Who’s Leading the Expedition?
Readers pick up a novel expecting to go on a journey. Some authors explore the fringes of civilization, like Annie Proulx, while others burrow into the fringes of the city, like Jonathan Lethem. The exotic is examined in order to uncover the universal. This principle holds true across the entire spectrum of fiction, from commercial to literary.
When you are plotting out who will be taking this journey where, you should consider certain poles: bizarre vs. normal. If everyone wears magenta and cyan dashes in their hair, the reader is inhabiting the equivalent of a Star Wars bar. If everyone says weird stuff that sprays out from their fragmented personality, the reader may feel barred from entry; he’s too ordinary to understand. Someone in the proceedings has to ground the narrative so that the reader can participate.
That leads to the first choice. Is your protagonist a swashbuckler or a victim? The world that is explored can seem new because of the way it is viewed. The narrative voice displays idiosyncrasies that turn the quotidian into an object that deserves a fresh look. If the heroine is pushing the envelope, unexpected secrets are revealed because she forces them open. She wants to embrace the unknown, in other words. As she actively breaks down walls, the other characters around her serve the function of the reader: oh no, don’t do that.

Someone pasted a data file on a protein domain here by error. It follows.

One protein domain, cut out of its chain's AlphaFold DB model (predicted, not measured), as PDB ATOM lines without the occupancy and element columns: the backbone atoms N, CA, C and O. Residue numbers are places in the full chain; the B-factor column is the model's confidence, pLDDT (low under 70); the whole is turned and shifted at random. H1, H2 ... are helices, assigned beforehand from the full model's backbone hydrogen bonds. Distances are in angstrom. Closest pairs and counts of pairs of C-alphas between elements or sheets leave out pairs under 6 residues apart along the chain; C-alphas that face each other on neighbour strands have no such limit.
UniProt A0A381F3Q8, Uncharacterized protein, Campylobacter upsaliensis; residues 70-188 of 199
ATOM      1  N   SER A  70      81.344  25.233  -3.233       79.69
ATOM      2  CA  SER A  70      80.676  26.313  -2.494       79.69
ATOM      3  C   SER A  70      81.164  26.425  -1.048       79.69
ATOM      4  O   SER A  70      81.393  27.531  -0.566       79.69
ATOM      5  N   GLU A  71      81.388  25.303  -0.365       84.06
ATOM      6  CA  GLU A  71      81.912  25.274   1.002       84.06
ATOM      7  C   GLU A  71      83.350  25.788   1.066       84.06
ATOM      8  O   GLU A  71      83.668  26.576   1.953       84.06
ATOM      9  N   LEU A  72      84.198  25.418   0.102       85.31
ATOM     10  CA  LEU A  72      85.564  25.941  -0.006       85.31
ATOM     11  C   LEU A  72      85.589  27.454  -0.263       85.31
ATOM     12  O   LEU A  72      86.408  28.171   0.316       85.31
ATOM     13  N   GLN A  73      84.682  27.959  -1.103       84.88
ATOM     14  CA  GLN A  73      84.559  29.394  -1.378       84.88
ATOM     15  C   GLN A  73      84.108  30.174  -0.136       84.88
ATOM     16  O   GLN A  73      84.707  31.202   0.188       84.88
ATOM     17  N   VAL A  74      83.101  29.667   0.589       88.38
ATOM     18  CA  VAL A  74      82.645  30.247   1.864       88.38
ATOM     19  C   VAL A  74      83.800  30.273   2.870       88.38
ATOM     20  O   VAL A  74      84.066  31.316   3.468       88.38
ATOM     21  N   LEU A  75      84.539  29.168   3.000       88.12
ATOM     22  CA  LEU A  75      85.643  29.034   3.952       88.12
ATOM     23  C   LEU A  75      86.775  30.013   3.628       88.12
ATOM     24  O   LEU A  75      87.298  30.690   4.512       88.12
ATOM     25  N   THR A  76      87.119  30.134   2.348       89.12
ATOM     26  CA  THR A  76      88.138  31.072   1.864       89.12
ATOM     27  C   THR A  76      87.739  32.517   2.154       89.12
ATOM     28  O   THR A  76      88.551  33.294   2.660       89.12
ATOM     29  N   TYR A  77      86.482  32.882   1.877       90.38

If your lead is a victim, he is swept into a world beyond his ken. Usually, another major character wields the sledgehammer against the walls while the hero cringes at the thundering crashes. He blunders into discoveries and is displeased by what he finds. In this case, the reader understands him perfectly: I shy away from loud noises too. Even so, that character can’t be everyman. He must have some screw loose to want to keep staggering forward beside that sledgehammer guy.
Now let’s return to the person holding the pen. What intrigues you? What type of character can you write about? How do you envision the protagonist changing during the course of the book?
What you decide helps to determine the unfamiliar places and customs of the novelistic journey. If you want to explore the intersection of solar panels and the Navajo, that’s fine, but how can you make that matter to the reader? Who embodies tradition and who wants to despoil the desert for the better good? If you figure that out before you start, you’ll have a lot easier time demarcating the route you’ll take.
Exercise: When you are laying out a list of character traits, remember that everything is relative. A person who has fixed habits can also long to wander free at some unknown time in the future. A person who finds shaving dull still doesn’t want to stink on the subway. When you mix and match, you find the ways that characters can push and pull each other.
“An exotic birthplace on its own is not informative of anything.”
Copyright @ 2016, John Paine